"It a bit like an assembly line now", he says. My partner Liza does all the costume fittings. I shoot three fifteen minute chapters of the latest serial a month. One of those 15 minute segments takes about four hours to shoot, and we do it all in my pole barn. I pay my actresses on a Woody Allen sort of scale. Like, $150 for four hours."
"I would certainly do it for that price."
So would a lot of people, apparently.
"Once you find a girl who is easy to work with, invariably, she has a sister, or a friend, or a sister-in-law", Cortier says. So we get a lot of referrals. Sometimes we meet girls when we're out at restaurants or wherever, as well. We've even had a surprise audition once. There was this guy who thought his girlfriend would be good. He was a tree surgeon, and he was over here talking about that, and we mentioned what we do. So the next day we're sitting here watching a movie on TV, and boom, in walks this chick in full costume and started auditioning!"
Cortier releases sells his videos both as downloads and on DVD through his website.
Thanks to his low-overhead and tiny crew, he is able function at a small but healthy profit.
Since I own the studio I can sell just a few DVDs and make money," he says
"I just split stuff with Liza, and we do pretty well."
Don may very well be the pioneer of the superbabe genre, but at this point, he is by no means its only auteur. Former Mosquitos drummer Pat Bishow has helmed a series of New York based productions, including The Adventures of El Frenetico & Go-Girl and It's a Haunted Happening that mix superheroines, masked wrestlers, gorillas, ghosts, and all-girl garage rock bands. Jim Weathers, an in-demand Californian fetish photographer by day, is the creator of the wildly popular Adventures of O-Girl, an ever-evolving series of vignettes starring plucky masked super-chick O-Girl, who often finds herself the victim of the ol' rope trick by a revolving door of latex-clad femme villains. Phoenix filmmaker Andy Rodriguez is the creator of Retro-Girl, a masked, gold-suited heroine who takes on thugs and brutes in a series of brooding, almost Noir-ish videos. Even a cursory glance on the internet will reveal dozens more: Captain Schoolgirl, Hot Rod Girl, Dark Fury, Nightingale, The Arc Angels. A gushing wellspring of sexy crime fighting has shot up around Don and his ElectroBabe over the past ten years, which makes him wonder just how much longer he can tease and torment his beloved creations.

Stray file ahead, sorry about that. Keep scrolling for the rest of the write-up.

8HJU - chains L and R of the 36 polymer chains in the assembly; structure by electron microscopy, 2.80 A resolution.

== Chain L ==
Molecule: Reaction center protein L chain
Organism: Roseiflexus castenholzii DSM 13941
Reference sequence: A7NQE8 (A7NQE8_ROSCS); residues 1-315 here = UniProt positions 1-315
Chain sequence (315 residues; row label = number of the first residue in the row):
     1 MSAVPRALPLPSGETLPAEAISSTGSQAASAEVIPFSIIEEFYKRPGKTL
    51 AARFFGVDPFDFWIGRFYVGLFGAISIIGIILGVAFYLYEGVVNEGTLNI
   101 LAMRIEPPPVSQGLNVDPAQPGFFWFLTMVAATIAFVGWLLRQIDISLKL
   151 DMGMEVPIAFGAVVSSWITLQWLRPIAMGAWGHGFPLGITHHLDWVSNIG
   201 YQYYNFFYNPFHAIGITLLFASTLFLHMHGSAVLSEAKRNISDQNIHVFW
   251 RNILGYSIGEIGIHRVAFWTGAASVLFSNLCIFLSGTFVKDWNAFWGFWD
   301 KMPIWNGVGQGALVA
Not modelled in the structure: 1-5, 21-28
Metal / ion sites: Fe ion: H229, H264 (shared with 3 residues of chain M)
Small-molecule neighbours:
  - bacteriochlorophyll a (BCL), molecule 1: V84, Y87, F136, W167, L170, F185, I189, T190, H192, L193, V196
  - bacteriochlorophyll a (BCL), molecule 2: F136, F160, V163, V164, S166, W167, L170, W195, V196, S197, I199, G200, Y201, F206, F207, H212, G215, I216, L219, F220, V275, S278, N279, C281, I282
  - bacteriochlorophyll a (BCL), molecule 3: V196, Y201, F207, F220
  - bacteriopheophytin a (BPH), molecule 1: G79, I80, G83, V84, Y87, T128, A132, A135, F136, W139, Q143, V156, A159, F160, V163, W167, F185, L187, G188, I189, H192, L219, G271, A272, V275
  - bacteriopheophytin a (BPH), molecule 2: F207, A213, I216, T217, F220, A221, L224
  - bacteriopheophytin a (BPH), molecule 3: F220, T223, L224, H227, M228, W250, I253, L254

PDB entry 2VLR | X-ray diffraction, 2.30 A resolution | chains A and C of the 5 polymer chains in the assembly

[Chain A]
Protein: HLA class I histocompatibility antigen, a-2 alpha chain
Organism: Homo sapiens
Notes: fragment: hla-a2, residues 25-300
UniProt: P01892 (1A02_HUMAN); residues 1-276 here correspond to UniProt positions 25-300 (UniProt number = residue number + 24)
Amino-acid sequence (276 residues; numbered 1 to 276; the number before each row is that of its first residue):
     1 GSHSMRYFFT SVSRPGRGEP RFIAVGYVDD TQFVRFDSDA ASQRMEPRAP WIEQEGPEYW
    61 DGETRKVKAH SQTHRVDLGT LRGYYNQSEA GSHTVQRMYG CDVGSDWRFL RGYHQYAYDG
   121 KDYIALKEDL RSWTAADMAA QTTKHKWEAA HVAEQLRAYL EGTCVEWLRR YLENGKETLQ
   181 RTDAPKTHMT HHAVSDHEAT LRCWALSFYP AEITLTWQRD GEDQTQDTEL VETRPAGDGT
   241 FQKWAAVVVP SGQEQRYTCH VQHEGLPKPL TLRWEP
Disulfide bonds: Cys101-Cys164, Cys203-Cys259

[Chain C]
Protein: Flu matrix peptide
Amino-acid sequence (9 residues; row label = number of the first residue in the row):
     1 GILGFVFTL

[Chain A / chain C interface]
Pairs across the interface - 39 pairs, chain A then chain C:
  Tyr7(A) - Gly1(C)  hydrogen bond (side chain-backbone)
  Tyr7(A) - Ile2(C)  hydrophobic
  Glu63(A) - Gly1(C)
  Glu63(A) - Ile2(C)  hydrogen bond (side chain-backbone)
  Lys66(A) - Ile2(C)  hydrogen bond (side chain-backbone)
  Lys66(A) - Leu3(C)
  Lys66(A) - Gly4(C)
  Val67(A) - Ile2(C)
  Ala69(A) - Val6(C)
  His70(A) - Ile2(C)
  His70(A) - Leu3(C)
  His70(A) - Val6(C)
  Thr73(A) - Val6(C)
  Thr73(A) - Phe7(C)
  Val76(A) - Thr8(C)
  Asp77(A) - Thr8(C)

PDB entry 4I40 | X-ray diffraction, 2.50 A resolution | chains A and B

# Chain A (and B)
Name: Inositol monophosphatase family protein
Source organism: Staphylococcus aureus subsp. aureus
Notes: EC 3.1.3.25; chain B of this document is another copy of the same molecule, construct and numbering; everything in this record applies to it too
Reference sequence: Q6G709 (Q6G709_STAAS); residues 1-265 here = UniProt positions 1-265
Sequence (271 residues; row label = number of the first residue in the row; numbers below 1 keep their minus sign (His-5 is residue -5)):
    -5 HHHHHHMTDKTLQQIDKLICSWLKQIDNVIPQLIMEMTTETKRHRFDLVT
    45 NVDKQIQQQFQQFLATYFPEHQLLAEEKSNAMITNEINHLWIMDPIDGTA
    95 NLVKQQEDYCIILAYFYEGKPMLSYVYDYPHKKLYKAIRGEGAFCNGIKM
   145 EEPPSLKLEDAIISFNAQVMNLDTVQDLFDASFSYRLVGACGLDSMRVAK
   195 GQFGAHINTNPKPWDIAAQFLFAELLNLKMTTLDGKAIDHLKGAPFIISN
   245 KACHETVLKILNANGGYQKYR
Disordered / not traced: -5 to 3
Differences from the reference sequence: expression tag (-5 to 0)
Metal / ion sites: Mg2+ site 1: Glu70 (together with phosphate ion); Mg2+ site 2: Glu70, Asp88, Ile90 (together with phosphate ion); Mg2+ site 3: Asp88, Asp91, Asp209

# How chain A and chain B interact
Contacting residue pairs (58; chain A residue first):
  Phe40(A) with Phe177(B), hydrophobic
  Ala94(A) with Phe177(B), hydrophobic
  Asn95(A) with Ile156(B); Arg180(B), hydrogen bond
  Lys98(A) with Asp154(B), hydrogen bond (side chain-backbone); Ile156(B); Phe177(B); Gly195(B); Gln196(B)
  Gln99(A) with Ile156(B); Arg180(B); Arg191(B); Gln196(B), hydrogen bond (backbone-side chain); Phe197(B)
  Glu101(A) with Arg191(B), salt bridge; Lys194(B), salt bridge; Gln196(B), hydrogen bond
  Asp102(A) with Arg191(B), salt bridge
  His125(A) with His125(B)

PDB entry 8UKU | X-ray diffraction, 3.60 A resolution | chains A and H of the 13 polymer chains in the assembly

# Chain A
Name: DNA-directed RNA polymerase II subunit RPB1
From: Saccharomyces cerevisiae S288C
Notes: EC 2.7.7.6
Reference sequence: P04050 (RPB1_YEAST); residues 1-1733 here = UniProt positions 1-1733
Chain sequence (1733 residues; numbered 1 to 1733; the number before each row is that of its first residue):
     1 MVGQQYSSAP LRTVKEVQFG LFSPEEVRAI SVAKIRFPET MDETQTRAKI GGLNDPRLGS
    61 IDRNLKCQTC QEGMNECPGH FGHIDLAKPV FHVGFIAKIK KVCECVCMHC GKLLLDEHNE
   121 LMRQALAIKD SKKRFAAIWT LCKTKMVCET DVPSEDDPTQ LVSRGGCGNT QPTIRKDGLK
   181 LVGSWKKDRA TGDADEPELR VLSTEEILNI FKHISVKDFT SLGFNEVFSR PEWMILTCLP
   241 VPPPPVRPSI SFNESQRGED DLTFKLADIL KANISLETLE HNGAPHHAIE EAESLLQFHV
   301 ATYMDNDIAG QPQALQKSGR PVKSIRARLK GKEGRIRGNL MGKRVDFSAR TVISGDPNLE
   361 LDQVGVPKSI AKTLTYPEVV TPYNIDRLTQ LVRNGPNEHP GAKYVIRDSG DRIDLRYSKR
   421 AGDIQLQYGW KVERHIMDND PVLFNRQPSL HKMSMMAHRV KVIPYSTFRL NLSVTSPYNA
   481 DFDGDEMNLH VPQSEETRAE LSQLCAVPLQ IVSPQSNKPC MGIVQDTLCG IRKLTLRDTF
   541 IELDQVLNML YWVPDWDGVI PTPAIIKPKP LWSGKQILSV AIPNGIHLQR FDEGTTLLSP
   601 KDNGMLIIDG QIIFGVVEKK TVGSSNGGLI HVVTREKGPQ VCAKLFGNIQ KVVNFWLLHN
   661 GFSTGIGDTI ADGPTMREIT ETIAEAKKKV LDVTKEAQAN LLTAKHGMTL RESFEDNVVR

"I see us going on for another three years and then either giving it up or handing it off to somebody else," he says.
"I think I can do another three years, and then I'll start screaming. It's like having spaghetti every night. Eventually it starts coming out of your ears."
Looking forward, Cortier envisions himself leaving the damsels to their distresses, and creating, of all things, a teen-based comedy troupe.
"I used to be on this TV show here in South Bend called Beyond Our Control," he explains.
"It was basically Saturday Night Live before there was one. It started in the late 60's and it went off the air in the late 80's. It was all high school kids who wrote, directed, and edited the show. I'd like to do something like that, to provide the means for a group of kids to do a show like that, and I'd act as an advisor. I don't have any concrete plans, though. We're still up to our eyebrows in spandex."
Link: Dyna-Flix website
Clip: Drats! Those fiendish plants!